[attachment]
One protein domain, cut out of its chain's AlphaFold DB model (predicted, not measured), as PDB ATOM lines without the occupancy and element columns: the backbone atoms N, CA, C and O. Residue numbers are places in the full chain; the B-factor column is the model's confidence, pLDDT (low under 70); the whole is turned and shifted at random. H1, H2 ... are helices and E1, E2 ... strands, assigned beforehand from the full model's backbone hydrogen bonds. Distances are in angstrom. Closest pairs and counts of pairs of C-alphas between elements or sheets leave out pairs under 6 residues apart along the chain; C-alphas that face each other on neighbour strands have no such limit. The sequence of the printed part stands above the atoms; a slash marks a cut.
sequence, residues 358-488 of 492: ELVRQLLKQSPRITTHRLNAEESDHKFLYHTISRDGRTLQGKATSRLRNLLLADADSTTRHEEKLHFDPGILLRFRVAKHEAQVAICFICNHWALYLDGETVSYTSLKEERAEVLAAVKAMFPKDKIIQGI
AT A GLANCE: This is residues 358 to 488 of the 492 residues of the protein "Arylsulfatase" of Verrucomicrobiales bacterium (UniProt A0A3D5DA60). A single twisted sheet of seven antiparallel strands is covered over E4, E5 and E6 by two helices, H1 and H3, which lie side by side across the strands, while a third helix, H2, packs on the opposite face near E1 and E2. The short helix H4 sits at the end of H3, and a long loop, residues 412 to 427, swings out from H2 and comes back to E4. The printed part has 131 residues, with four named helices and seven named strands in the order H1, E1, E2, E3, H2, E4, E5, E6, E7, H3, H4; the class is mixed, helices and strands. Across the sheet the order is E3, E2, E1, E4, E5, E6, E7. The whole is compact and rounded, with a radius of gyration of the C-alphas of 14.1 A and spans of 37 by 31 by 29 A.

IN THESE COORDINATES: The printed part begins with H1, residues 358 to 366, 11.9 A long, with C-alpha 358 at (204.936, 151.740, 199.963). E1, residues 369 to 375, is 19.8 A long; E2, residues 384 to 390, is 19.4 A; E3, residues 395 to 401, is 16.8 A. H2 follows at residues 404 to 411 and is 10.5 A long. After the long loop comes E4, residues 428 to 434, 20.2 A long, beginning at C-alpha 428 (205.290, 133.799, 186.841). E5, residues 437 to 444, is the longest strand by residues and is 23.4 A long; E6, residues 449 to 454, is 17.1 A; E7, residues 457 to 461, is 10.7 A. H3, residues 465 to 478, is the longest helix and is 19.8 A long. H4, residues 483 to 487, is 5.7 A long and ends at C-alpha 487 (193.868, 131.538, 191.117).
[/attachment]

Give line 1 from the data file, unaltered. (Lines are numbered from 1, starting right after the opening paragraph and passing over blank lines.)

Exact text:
sequence, residues 358-488 of 492: ELVRQLLKQSPRITTHRLNAEESDHKFLYHTISRDGRTLQGKATSRLRNLLLADADSTTRHEEKLHFDPGILLRFRVAKHEAQVAICFICNHWALYLDGETVSYTSLKEERAEVLAAVKAMFPKDKIIQGI